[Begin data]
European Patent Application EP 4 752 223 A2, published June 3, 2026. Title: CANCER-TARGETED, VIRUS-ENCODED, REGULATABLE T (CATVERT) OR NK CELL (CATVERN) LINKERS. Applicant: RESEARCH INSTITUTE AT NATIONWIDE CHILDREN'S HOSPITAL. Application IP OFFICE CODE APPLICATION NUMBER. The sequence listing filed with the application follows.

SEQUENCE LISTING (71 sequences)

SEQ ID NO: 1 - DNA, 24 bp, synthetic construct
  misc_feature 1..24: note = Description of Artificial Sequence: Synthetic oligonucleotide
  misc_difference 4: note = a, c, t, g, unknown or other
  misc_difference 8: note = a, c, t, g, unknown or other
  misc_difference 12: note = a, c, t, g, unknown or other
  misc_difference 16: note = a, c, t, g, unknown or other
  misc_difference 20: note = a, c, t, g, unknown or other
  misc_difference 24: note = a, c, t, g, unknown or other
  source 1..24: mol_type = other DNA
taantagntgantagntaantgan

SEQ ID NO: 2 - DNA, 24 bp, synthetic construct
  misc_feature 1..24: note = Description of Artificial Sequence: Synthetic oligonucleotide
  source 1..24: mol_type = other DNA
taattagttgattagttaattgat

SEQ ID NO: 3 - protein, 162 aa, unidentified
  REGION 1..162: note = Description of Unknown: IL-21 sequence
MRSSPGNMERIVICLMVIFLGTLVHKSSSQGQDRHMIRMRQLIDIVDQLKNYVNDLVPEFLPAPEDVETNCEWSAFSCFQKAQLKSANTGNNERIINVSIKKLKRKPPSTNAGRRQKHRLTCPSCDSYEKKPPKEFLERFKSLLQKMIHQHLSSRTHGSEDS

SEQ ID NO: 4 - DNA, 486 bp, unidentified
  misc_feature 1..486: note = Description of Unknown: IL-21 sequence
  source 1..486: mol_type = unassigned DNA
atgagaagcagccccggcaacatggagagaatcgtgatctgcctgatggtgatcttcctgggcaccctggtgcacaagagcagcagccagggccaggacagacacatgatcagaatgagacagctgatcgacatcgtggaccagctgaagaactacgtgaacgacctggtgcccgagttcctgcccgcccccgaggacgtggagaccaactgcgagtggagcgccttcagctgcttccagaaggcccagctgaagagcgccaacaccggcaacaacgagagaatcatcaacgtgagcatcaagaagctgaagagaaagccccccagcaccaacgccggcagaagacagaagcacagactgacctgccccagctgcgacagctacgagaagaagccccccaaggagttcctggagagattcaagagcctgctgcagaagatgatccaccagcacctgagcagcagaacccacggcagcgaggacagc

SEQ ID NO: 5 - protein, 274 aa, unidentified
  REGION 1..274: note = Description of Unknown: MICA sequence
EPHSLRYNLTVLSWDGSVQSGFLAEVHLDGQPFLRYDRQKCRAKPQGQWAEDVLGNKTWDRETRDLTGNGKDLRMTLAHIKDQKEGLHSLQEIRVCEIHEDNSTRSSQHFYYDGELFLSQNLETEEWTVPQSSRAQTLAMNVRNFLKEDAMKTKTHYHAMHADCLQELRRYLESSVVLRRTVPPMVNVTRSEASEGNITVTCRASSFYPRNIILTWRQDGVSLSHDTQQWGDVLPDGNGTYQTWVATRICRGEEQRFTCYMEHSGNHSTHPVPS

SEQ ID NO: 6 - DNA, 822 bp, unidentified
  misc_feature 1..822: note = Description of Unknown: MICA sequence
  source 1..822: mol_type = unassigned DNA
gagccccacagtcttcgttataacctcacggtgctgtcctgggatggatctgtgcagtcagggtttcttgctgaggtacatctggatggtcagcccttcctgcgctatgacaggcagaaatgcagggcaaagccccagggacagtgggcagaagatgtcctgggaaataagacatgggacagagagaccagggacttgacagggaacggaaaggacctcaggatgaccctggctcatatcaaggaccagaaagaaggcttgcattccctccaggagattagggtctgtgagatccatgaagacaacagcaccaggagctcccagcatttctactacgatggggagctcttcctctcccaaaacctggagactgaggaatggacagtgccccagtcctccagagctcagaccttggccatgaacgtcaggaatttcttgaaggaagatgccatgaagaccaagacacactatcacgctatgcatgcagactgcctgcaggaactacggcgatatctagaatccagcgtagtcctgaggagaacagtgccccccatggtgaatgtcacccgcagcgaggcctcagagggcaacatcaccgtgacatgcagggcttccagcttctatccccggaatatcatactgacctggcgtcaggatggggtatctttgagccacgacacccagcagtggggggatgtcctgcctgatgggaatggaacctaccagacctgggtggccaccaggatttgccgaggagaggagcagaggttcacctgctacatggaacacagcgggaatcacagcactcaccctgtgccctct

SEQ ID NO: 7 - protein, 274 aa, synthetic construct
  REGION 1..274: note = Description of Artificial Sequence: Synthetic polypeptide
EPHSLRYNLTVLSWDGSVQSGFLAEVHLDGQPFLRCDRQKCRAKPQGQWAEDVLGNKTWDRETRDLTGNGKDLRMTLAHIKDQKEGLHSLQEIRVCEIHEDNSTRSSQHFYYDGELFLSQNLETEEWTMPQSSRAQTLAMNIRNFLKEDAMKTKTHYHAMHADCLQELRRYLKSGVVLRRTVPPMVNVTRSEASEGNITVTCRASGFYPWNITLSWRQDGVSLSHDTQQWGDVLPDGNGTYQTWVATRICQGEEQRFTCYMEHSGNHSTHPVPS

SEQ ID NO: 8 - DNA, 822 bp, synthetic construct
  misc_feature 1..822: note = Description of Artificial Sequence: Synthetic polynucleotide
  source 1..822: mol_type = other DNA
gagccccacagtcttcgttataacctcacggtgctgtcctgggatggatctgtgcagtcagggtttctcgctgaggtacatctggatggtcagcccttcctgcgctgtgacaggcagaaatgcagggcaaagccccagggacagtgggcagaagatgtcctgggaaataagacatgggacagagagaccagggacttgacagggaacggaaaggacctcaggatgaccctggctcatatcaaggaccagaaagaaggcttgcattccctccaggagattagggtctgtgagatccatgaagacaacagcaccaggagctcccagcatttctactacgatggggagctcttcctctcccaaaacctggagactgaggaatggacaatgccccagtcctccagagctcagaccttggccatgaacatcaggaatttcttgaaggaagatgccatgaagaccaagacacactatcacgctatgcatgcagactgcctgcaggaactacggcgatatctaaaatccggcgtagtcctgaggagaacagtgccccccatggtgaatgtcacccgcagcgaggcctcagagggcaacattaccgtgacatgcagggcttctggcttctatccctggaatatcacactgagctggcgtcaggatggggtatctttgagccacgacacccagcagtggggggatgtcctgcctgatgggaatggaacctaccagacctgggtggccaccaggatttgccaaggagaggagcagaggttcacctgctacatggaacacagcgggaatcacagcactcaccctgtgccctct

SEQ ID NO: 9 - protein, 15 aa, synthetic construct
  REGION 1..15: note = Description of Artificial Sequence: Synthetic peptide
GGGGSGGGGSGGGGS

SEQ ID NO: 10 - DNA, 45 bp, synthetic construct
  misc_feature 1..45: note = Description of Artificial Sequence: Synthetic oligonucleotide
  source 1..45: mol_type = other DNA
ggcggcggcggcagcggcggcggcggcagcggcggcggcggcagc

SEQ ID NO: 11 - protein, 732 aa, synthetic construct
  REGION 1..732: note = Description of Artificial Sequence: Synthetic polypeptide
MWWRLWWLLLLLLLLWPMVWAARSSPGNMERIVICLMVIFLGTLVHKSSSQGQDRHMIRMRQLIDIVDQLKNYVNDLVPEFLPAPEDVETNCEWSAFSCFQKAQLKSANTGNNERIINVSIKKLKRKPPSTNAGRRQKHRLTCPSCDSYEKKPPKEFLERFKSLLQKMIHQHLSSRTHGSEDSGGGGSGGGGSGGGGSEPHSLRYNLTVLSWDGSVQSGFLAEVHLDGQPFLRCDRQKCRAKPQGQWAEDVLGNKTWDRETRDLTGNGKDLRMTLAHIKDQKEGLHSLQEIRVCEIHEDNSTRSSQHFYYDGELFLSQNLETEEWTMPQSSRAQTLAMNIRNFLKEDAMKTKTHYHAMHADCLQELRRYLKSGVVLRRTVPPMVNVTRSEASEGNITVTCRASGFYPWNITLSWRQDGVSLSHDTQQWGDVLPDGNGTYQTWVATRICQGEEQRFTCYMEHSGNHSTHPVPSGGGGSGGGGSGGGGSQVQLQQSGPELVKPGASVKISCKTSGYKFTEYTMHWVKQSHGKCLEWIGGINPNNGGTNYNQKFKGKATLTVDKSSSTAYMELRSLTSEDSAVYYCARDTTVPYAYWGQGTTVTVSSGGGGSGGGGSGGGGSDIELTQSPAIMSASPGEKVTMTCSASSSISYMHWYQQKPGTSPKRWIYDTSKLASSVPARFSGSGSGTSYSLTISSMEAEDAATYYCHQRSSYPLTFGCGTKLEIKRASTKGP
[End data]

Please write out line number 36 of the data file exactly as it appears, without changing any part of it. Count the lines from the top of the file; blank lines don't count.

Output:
  source 1..822: mol_type = other DNA